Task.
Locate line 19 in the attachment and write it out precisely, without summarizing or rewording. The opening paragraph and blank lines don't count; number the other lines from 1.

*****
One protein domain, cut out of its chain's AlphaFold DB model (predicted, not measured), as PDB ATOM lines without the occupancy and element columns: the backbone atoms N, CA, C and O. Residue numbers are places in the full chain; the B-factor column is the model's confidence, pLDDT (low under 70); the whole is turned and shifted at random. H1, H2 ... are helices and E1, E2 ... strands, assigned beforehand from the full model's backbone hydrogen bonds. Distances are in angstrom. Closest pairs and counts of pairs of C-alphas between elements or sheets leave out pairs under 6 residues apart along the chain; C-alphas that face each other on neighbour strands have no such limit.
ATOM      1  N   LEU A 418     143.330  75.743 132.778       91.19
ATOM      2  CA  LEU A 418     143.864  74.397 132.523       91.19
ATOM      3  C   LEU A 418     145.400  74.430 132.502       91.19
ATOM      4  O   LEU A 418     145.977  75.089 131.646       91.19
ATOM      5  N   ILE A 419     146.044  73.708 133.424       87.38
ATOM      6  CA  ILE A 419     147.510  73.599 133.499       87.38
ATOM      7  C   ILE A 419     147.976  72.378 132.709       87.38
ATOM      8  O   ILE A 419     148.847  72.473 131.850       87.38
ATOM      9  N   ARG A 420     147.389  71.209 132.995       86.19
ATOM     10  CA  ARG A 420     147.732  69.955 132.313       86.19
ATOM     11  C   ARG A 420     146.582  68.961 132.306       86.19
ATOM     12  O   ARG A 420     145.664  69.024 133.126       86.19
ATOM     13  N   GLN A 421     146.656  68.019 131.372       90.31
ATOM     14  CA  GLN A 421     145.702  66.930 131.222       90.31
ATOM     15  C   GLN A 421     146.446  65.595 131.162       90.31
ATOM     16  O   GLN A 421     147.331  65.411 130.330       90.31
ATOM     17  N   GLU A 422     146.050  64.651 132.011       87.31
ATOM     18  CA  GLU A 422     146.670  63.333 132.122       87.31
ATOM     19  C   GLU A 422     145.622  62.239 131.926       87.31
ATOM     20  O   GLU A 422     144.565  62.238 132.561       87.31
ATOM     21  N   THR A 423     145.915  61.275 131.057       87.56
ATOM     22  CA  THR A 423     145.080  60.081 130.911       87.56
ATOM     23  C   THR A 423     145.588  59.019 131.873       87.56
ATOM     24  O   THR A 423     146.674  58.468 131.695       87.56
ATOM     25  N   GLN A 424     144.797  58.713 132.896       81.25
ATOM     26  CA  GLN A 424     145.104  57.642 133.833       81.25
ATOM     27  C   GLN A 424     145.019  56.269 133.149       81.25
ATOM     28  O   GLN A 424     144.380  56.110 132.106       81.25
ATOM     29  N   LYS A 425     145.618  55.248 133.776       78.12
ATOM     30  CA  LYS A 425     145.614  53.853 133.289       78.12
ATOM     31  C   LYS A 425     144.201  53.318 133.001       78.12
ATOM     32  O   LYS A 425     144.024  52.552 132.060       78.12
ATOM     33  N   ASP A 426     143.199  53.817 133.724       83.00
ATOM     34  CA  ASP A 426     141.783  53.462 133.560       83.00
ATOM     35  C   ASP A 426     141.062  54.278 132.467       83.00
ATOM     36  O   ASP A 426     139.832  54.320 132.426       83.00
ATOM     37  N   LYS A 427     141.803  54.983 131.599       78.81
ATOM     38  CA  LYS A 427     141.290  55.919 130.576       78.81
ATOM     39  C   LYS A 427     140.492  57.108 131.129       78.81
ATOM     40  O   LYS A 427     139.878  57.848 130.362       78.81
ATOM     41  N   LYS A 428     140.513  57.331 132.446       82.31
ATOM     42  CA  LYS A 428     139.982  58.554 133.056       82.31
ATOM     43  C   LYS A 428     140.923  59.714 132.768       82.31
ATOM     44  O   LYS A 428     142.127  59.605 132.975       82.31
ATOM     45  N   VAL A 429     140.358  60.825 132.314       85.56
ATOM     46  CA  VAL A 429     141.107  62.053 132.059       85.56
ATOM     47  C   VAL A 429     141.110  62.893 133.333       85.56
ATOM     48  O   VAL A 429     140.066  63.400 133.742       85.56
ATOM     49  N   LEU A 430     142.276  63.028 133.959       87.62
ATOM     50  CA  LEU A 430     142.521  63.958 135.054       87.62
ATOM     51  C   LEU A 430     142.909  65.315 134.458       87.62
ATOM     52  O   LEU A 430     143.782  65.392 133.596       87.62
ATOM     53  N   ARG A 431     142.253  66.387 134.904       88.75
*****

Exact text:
ATOM     19  C   GLU A 422     145.622  62.239 131.926       87.31